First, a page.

ECB’s Constancio says ‘worst-case’ Greek scenario will be avoided

European Central Bank Vice President Vitor Constancio said he was confident Athens and its creditors will agree a deal to avoid Greece leaving the euro zone.

Greece is in talks with its international lenders on a deal that will unlock more bailout aid. But progress has been painfully slow as its leftist-led government is resisting cuts in pensions and labour reforms that would clash with its pledges to end austerity.

“I am … absolutely convinced that the worst-case scenario will be avoided,» Constancio told Dutch newspaper Het Financieele Dagblad in an interview published on Monday.

“Everyone acknowledges that the degree of stress and vulnerability in the euro area has totally changed. There are no signs of contagion,» he added, suggesting the ECB’s bond buying programme had eased concerns that Greece’s problems might spread to other euro zone economies.

Constancio said the ECB was also sufficiently protected from financial losses in the unlikely event of a ‘Grexit’ or Greek exit from the euro zone.

“The Eurosystem (the ECB and the national central banks) has lent a total of some 110 billion euros to Greek banks. But the risk on just over 70 billion euros of that amount has been shifted to the Greek central bank,» he said.

“We jointly bear the risk on the rest of the amount. But bear in mind that collateral has been provided. We are talking about securities that are not linked to the Greek sovereign … This should offer sufficient protection,» he said.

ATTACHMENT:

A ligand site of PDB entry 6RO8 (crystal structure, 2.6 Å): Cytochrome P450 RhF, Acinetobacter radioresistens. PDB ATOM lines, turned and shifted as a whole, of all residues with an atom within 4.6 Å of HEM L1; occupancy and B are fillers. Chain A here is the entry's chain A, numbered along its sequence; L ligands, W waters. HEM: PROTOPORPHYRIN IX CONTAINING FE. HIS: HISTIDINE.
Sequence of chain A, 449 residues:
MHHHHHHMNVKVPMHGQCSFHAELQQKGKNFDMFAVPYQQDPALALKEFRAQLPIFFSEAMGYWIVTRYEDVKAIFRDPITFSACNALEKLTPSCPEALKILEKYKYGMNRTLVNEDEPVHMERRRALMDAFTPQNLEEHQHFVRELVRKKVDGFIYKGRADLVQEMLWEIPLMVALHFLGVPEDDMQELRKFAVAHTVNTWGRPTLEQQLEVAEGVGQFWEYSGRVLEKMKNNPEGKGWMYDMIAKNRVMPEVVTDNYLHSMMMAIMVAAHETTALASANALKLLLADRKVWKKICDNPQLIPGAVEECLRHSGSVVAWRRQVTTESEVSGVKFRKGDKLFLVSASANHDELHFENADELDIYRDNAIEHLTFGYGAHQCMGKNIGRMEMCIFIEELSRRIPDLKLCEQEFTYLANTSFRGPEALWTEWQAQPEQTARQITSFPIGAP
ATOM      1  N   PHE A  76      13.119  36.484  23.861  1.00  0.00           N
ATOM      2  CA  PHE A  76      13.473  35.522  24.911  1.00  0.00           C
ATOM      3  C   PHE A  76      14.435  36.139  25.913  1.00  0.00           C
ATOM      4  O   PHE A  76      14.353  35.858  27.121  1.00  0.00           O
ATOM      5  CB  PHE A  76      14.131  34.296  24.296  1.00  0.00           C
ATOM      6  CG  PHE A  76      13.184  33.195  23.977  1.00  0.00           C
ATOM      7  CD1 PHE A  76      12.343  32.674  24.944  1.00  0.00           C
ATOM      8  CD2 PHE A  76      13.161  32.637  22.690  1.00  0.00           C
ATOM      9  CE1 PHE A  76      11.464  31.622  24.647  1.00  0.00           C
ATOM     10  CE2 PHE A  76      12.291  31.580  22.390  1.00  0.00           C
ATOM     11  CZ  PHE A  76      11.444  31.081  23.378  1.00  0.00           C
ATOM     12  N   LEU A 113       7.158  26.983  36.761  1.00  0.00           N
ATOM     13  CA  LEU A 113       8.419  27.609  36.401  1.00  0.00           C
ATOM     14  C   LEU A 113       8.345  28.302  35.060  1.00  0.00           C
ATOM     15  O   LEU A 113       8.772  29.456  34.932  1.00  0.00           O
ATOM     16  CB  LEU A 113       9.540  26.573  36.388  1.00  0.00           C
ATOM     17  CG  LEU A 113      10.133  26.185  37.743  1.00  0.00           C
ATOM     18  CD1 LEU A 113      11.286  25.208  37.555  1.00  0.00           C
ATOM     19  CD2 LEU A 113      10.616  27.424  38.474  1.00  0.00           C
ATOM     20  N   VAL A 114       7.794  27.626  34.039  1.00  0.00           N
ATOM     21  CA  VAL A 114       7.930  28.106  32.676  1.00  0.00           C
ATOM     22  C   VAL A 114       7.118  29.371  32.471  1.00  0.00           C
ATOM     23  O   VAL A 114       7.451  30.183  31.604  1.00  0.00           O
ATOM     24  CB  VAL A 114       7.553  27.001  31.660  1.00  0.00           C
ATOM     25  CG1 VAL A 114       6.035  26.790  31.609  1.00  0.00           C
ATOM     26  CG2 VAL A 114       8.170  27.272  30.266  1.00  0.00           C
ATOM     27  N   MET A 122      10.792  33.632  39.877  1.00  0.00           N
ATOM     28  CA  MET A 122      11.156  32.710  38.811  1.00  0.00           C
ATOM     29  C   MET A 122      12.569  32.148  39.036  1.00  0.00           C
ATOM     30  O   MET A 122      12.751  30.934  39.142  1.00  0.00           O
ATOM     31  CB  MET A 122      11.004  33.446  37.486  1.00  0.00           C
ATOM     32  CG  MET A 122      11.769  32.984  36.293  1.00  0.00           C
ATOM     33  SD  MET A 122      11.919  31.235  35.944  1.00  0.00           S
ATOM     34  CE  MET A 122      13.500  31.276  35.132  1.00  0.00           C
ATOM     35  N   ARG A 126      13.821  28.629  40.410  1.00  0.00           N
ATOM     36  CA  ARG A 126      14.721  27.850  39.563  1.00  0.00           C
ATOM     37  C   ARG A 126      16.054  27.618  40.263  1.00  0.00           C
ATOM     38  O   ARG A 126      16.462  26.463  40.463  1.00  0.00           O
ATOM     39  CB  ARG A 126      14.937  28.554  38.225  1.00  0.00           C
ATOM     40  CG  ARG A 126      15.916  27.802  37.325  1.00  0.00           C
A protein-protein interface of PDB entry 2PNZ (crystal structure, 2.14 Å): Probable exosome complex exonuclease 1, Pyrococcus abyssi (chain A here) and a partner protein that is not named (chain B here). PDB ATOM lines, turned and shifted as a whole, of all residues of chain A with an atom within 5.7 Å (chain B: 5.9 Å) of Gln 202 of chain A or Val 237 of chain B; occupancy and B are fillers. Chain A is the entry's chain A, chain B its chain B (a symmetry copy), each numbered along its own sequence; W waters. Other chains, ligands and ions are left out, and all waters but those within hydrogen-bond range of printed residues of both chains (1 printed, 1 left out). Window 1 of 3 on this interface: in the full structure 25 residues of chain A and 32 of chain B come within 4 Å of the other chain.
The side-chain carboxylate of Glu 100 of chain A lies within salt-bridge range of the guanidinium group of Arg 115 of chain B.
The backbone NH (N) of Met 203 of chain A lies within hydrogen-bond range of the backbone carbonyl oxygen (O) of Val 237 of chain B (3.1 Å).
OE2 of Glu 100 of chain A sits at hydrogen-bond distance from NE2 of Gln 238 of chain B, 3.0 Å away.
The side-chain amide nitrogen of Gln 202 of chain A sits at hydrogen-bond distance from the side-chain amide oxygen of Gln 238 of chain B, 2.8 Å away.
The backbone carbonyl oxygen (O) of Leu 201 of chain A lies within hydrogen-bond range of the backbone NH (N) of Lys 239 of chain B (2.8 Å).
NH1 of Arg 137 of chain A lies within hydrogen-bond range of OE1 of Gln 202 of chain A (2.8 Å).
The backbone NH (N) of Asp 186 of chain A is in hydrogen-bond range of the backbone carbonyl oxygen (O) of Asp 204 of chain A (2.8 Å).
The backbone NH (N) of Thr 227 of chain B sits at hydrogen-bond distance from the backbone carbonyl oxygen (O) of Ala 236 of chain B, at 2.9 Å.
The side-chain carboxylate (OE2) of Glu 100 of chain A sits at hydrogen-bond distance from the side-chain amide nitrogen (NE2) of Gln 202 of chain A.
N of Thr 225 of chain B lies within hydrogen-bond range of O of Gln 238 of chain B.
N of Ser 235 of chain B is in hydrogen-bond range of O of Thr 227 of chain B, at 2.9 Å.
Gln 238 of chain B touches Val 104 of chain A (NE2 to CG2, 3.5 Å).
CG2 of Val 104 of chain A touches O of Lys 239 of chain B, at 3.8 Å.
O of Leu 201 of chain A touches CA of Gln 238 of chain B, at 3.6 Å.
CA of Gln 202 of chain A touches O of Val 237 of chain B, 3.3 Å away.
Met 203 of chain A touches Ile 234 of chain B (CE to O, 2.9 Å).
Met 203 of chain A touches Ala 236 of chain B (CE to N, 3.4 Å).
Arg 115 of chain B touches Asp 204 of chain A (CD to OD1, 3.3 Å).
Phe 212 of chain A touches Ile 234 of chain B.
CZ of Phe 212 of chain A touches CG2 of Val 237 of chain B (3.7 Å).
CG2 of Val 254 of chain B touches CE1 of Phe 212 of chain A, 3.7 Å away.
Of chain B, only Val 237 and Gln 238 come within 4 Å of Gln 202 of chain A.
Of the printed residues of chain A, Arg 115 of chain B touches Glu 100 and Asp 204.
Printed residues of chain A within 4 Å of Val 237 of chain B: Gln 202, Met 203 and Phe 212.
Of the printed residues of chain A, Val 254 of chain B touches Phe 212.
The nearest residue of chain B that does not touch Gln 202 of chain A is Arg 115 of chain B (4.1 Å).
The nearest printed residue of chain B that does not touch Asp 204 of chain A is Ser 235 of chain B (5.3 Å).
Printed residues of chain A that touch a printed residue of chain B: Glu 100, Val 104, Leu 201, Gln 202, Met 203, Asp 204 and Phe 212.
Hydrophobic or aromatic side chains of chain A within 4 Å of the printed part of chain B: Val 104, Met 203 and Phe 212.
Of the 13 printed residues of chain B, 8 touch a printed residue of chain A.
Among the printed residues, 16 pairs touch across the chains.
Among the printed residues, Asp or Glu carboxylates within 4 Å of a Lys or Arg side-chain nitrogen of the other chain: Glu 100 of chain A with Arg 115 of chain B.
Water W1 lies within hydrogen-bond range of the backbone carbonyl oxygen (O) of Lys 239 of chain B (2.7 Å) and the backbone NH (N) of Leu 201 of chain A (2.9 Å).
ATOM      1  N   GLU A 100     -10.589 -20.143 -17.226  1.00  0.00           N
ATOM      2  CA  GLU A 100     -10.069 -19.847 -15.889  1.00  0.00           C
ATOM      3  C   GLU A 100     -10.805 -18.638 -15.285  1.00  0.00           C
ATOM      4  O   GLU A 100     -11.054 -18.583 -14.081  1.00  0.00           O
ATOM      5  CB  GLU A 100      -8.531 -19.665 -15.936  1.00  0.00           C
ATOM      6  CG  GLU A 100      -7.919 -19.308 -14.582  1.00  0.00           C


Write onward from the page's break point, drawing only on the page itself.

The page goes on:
Constancio said that with inflation now in negative territory, the ECB had no intention of prematurely ending its quantitative easing programme aimed at pumping around 1 trillion euros ($1.1 trillion) into the financial system by September 2016.

“Why should we think of discontinuing it when inflation is negative and inflation expectations are nowhere near our medium-term goal of close to 2 percent?,» he said in the interview.

He said the central bank would not go as far as trying to boost the economy by handing out cash to households or directly paying for large public projects.

“Helicopter money has had different meanings in various contexts, from giving money directly to households to financing of public infrastructure. But all these options would bring us very close to pursuing fiscal policy. And that’s what we cannot do,» he told the paper.


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